Eliasson's works will go alongside a new exhibition of JMW Turner at Tate Britain. He tells Jay Merrick why the paintings of his hero are ripe for reinvention
Josephine Dickinson: 'A cochlear implant helped me to discover a new world of sound'

Josephine Dickinson: 'How I discovered a new world of sound'

After going deaf as a child, musician and poet Josephine Dickinson made do with a hearing aid for five decades. Then she had a cochlear implant - and everything changed
Greggs Google fail: Was the bakery's response to its logo mishap a stroke of marketing genius?

Greggs gives lesson in crisis management

After a mishap with their logo, high street staple Greggs went viral this week. But, as Simon Usborne discovers, their social media response was anything but half baked
Matthew McConaughey has been singing the praises of bumbags (shame he doesn't know how to wear one)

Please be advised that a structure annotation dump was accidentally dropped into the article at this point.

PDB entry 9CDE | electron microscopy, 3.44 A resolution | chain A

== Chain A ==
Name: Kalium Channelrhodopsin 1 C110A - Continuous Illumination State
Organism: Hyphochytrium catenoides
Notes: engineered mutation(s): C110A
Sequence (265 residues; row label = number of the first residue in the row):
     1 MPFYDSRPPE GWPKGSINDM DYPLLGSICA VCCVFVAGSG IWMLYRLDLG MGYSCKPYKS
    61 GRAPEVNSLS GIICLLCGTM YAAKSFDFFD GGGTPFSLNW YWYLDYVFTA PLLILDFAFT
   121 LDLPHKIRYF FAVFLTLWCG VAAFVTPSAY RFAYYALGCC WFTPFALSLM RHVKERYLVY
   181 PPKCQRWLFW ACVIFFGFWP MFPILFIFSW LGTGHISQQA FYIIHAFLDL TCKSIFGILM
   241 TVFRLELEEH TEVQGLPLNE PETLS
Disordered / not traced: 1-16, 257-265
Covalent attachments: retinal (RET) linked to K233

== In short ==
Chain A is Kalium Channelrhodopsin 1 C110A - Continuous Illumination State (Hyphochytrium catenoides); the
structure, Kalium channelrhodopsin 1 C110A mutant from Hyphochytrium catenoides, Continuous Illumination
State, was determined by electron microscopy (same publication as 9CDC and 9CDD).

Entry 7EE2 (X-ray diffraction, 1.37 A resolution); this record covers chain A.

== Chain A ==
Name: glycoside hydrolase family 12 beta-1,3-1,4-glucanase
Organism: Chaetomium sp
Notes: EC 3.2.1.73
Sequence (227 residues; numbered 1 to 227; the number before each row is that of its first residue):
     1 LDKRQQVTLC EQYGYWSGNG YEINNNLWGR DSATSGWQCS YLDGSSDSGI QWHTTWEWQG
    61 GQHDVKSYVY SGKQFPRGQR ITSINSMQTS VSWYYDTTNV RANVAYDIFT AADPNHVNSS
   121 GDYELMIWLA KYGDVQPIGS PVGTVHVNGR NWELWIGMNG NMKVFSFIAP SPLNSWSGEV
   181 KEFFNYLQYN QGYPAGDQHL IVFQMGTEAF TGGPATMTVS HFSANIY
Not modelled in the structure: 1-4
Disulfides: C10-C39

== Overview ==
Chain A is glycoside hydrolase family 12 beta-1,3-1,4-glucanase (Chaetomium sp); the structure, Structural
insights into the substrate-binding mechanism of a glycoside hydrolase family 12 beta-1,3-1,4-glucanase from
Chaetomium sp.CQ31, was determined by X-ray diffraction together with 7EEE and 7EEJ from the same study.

Matthew McConaughey sings the praises of bumbags

Shame he doesn't know how to wear one. Harriet Walker explains the dos and don'ts of fanny packs
7 best quadcopters and drones

Flying fun: 7 best quadcopters and drones

From state of the art devices with stabilised cameras to mini gadgets that can soar around the home, we take some flying objects for a spin
Joey Barton: ‘I’ve been guilty of getting a bit irate’

Joey Barton: ‘I’ve been guilty of getting a bit irate’

The midfielder returned to the Premier League after two years last weekend. The controversial character had much to discuss after his first game back
Andy Murray: I quit while I’m ahead too often

Andy Murray: I quit while I’m ahead too often

British No 1 knows his consistency as well as his fitness needs working on as he prepares for the US Open after a ‘very, very up and down’ year
Ferguson: In the heartlands of America, a descent into madness

A descent into madness in America's heartlands

David Usborne arrived in Ferguson, Missouri to be greeted by a scene more redolent of Gaza and Afghanistan
BBC’s filming of raid at Sir Cliff’s home ‘may be result of corruption’

BBC faces corruption allegation over its Sir Cliff police raid coverage

Reporter’s relationship with police under scrutiny as DG is summoned by MPs to explain extensive live broadcast of swoop on singer’s home